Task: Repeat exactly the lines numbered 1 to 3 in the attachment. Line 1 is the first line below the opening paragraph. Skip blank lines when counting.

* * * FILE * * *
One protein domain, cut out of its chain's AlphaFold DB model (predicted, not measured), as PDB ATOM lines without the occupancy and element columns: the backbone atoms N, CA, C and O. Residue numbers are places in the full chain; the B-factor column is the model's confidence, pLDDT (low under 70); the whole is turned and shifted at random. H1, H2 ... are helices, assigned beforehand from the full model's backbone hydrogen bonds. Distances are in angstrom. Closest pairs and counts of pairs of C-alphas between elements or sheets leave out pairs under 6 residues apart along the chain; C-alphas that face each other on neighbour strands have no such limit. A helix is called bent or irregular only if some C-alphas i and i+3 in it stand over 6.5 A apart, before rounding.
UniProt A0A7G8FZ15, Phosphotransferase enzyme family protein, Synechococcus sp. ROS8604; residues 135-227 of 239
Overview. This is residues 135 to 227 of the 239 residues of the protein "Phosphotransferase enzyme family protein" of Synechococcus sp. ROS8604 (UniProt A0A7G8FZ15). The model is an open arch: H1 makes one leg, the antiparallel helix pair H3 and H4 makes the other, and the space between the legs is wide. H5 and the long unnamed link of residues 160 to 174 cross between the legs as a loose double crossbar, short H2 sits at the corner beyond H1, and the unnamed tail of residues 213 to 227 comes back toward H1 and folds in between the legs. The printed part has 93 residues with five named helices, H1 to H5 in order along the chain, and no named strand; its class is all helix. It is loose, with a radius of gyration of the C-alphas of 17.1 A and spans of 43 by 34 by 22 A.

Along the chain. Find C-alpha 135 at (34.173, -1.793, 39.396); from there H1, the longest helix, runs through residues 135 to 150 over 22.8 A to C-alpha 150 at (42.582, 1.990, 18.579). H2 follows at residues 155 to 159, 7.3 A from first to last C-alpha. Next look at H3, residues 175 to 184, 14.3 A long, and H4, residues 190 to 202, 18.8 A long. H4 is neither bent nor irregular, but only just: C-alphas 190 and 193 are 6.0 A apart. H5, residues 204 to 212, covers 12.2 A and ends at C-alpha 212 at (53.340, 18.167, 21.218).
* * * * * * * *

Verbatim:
UniProt A0A7G8FZ15, Phosphotransferase enzyme family protein, Synechococcus sp. ROS8604; residues 135-227 of 239
Overview. This is residues 135 to 227 of the 239 residues of the protein "Phosphotransferase enzyme family protein" of Synechococcus sp. ROS8604 (UniProt A0A7G8FZ15). The model is an open arch: H1 makes one leg, the antiparallel helix pair H3 and H4 makes the other, and the space between the legs is wide. H5 and the long unnamed link of residues 160 to 174 cross between the legs as a loose double crossbar, short H2 sits at the corner beyond H1, and the unnamed tail of residues 213 to 227 comes back toward H1 and folds in between the legs. The printed part has 93 residues with five named helices, H1 to H5 in order along the chain, and no named strand; its class is all helix. It is loose, with a radius of gyration of the C-alphas of 17.1 A and spans of 43 by 34 by 22 A.

Along the chain. Find C-alpha 135 at (34.173, -1.793, 39.396); from there H1, the longest helix, runs through residues 135 to 150 over 22.8 A to C-alpha 150 at (42.582, 1.990, 18.579). H2 follows at residues 155 to 159, 7.3 A from first to last C-alpha. Next look at H3, residues 175 to 184, 14.3 A long, and H4, residues 190 to 202, 18.8 A long. H4 is neither bent nor irregular, but only just: C-alphas 190 and 193 are 6.0 A apart. H5, residues 204 to 212, covers 12.2 A and ends at C-alpha 212 at (53.340, 18.167, 21.218).